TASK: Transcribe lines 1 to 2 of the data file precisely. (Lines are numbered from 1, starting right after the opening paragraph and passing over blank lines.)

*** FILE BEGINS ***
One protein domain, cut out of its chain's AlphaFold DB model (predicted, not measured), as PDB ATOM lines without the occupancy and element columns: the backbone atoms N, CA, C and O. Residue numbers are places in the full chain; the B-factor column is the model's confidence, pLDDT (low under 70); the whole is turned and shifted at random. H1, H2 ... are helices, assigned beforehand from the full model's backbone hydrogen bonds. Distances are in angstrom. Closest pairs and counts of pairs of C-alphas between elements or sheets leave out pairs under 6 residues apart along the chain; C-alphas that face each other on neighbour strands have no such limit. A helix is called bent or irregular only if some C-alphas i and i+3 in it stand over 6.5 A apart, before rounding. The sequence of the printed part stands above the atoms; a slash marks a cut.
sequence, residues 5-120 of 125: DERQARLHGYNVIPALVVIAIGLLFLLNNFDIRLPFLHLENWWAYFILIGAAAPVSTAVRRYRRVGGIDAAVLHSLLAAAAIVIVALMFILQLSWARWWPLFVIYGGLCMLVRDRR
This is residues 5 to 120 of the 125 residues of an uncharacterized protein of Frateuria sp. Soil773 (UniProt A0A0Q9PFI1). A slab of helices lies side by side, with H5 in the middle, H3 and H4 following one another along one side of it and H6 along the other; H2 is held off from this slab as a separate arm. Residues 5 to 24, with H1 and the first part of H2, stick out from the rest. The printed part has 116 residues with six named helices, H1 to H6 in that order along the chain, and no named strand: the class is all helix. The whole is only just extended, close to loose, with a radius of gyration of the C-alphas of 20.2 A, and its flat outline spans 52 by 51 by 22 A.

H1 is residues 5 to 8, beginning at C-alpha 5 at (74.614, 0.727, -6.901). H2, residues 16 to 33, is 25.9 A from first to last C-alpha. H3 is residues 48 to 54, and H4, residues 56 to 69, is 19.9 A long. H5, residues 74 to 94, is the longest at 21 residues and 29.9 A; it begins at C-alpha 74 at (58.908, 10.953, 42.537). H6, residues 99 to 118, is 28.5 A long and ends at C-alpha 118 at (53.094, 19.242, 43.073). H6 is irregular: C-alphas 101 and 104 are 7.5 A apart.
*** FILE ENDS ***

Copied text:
sequence, residues 5-120 of 125: DERQARLHGYNVIPALVVIAIGLLFLLNNFDIRLPFLHLENWWAYFILIGAAAPVSTAVRRYRRVGGIDAAVLHSLLAAAAIVIVALMFILQLSWARWWPLFVIYGGLCMLVRDRR
This is residues 5 to 120 of the 125 residues of an uncharacterized protein of Frateuria sp. Soil773 (UniProt A0A0Q9PFI1). A slab of helices lies side by side, with H5 in the middle, H3 and H4 following one another along one side of it and H6 along the other; H2 is held off from this slab as a separate arm. Residues 5 to 24, with H1 and the first part of H2, stick out from the rest. The printed part has 116 residues with six named helices, H1 to H6 in that order along the chain, and no named strand: the class is all helix. The whole is only just extended, close to loose, with a radius of gyration of the C-alphas of 20.2 A, and its flat outline spans 52 by 51 by 22 A.